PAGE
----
Sorry to bother you

"Sorry to bother you..."

When was the last time you approached someone for help and started the conversation with “Sorry to bother you”? Why did you say that? Often, we do it to be polite and acknowledge the interruption. That is all well and good, however there is no reason to apologize for asking for help.

We need to recognize that people are busy and likely engrossed in what they are doing. It is polite to recognize that we are interrupting them. It doesn’t warrant an apology, you haven’t made a mistake or done anything wrong. Save the apology for when it’s appropriate such as “Sorry I’m late getting you this information the system was down, and I couldn’t get into the database.”

When we apologize when it isn’t warranted, we diminish our credibility and it comes across as a lack of confidence. Studies show that women find more reasons to apologize then men do. Why are you undermining yourself by apologizing?

4 Ways to be polite without apologizing

  1. Start with kindness in mind. Smile when you greet the person. This works even when you are typing an email as your brain thinks you are happy, so it is easier to find kind words.
  2. Recognize the interruption. Instead of apologizing for interrupting, acknowledge it by recognizing the impact on the person’s time. “I know you are busy so if now isn’t a good time, please let me know.” “If you have a few minutes I would like to ask/talk to you about….”. Be sure to keep your conversation to a few minutes, unless given permission to go longer.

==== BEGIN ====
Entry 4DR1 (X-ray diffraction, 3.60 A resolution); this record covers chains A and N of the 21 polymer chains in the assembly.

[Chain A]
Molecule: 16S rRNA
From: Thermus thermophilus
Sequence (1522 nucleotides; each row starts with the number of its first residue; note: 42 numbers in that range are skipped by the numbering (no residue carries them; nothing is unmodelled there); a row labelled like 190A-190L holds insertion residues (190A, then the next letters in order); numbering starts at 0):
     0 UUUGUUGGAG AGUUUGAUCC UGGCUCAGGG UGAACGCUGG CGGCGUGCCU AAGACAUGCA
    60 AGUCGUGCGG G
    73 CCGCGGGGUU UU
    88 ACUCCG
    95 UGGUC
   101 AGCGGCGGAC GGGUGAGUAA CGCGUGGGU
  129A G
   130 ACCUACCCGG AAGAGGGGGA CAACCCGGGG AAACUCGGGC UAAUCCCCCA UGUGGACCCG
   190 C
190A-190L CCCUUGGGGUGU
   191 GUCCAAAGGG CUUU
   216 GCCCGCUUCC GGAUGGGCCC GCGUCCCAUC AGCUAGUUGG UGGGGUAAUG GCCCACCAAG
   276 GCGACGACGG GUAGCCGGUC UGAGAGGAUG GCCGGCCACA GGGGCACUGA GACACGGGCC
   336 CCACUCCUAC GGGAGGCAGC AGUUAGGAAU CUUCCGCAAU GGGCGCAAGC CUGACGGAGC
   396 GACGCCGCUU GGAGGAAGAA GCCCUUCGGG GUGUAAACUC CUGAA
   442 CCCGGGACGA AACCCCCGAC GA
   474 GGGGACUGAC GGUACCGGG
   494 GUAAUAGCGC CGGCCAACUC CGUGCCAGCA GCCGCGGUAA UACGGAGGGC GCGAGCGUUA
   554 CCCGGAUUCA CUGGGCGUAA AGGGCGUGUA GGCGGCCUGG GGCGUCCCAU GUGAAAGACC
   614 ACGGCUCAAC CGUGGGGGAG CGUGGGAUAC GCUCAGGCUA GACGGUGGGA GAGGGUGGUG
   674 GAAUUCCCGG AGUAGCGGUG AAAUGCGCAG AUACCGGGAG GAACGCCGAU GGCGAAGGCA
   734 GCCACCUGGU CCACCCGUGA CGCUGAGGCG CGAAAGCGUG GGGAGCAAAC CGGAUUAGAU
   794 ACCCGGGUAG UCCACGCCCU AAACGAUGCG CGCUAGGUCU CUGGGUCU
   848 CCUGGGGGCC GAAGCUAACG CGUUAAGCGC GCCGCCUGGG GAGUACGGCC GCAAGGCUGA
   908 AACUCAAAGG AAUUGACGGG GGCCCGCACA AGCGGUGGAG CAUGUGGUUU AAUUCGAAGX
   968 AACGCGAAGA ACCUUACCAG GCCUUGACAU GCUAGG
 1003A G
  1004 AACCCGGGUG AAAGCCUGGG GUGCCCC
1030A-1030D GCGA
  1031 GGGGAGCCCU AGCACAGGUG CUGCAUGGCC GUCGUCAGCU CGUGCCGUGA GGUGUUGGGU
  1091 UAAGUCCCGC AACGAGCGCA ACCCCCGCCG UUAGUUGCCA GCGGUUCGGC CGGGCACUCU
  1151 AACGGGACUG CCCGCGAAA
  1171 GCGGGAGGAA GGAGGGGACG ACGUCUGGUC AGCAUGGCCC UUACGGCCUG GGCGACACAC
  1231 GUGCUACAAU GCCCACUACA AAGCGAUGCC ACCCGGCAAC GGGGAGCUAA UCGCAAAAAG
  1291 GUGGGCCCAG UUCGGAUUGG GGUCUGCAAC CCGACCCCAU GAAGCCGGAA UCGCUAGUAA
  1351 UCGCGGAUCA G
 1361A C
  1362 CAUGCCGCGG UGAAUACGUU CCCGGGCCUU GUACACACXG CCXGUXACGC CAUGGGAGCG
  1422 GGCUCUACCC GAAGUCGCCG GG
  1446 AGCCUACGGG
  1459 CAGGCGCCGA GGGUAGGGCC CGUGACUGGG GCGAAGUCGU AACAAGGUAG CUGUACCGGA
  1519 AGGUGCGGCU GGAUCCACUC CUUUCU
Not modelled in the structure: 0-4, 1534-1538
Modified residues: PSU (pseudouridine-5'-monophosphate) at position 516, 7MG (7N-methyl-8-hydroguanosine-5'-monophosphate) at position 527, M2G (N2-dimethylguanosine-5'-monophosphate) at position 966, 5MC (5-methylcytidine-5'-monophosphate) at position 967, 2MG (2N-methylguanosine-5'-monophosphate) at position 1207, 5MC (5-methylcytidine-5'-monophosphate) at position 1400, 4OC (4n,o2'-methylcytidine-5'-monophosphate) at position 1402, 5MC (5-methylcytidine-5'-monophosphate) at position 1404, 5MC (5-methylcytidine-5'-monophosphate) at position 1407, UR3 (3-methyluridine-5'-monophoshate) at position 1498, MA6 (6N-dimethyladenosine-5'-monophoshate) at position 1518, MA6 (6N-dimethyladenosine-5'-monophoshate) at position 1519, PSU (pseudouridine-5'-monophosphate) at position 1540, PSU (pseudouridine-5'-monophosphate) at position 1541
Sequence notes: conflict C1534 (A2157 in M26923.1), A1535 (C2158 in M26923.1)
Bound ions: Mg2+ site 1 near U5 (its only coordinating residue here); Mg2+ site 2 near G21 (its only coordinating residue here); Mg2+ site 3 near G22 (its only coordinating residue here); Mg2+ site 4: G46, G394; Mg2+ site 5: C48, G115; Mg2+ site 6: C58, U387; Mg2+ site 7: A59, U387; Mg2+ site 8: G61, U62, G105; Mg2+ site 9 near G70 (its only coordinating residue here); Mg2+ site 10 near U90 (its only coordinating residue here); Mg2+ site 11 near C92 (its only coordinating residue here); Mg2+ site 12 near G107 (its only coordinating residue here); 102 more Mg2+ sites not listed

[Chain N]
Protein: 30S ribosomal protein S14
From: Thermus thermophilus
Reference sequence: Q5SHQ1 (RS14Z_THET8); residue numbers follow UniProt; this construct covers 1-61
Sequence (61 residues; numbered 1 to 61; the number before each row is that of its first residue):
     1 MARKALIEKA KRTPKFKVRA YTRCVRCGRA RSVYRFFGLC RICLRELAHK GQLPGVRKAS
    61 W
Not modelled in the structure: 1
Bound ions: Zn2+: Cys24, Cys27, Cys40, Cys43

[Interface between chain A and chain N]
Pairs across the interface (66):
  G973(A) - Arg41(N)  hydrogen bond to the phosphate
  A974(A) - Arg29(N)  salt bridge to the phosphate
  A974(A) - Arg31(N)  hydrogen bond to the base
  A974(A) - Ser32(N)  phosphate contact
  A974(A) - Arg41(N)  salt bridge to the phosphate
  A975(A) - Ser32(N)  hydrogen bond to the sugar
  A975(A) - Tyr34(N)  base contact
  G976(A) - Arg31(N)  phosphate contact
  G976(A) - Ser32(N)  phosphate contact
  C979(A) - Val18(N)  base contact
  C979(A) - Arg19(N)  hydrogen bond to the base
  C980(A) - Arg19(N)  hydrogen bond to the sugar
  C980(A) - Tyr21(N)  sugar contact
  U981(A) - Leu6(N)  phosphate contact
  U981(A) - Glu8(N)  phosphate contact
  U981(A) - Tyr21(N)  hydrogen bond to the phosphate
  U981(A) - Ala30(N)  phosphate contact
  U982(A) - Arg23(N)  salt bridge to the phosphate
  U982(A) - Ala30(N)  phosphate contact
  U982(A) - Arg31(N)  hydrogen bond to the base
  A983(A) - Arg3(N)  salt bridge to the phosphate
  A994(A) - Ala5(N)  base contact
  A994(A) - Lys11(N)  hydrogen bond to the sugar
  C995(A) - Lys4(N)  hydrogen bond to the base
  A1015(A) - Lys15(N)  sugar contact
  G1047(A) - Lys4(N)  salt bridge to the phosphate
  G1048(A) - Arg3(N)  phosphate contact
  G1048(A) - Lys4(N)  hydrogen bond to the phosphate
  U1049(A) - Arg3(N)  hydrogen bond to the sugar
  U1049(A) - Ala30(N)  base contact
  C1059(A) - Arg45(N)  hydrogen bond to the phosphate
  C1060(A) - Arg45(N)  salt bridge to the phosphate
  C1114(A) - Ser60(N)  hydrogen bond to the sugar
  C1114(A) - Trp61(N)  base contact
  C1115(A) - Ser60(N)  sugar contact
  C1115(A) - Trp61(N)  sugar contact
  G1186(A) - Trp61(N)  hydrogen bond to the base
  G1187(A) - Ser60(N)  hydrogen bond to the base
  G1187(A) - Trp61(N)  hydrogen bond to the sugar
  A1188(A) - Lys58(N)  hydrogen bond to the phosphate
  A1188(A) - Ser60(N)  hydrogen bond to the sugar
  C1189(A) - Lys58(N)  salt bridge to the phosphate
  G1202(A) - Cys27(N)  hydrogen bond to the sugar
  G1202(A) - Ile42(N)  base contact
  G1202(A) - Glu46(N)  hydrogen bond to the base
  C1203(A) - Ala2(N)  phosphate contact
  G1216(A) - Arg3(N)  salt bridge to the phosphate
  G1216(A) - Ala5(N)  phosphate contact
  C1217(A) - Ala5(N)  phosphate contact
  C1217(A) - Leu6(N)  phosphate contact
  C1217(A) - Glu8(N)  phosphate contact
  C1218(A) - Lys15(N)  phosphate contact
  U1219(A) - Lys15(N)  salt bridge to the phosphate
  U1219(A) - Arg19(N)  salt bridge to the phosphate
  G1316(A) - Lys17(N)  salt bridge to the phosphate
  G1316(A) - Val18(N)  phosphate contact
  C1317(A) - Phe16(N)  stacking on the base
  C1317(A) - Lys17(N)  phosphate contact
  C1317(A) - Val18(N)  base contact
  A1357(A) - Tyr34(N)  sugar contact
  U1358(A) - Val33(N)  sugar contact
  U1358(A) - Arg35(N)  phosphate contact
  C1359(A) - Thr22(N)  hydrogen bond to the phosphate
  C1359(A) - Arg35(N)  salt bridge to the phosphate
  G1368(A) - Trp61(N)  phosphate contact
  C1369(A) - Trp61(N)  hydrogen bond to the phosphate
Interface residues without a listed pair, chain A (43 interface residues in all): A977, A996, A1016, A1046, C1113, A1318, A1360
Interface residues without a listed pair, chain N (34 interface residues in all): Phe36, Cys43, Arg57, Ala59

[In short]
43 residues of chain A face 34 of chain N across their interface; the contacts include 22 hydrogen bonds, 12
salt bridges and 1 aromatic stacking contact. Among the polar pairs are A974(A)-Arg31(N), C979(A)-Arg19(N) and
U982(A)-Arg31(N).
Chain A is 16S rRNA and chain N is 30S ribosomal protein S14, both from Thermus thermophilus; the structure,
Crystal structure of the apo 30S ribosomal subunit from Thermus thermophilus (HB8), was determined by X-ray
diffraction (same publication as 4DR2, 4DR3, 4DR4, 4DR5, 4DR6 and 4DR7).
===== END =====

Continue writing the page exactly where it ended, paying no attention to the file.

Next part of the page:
3. Offer alternatives. Suggest another way to get your answer if the person is tied up at that time. “I have a few questions about project X, would you have time later today to talk or would it be better for me to email them to you?” and/or “Is there someone else I can go to for advice?” This puts the other person in control of how you will interact with them to get the help you need.
  4. Express gratitude. No matter how the conversation goes, thank the person for their time and attention. It can be as simple as “Thank you for making time for me.” If the conversation will be later, you can say “I appreciate you finding time for me later today.”

Smart successful people know they need help on a variety of things, as they don’t know everything, so they ask for it. No one thinks less of them for getting help when needed and no one expects them to apologize for needing help. The great leaders recognize the need for help and are respectful to those that help them. Isn’t it time for you to be comfortable with getting help and polite when asking for it?


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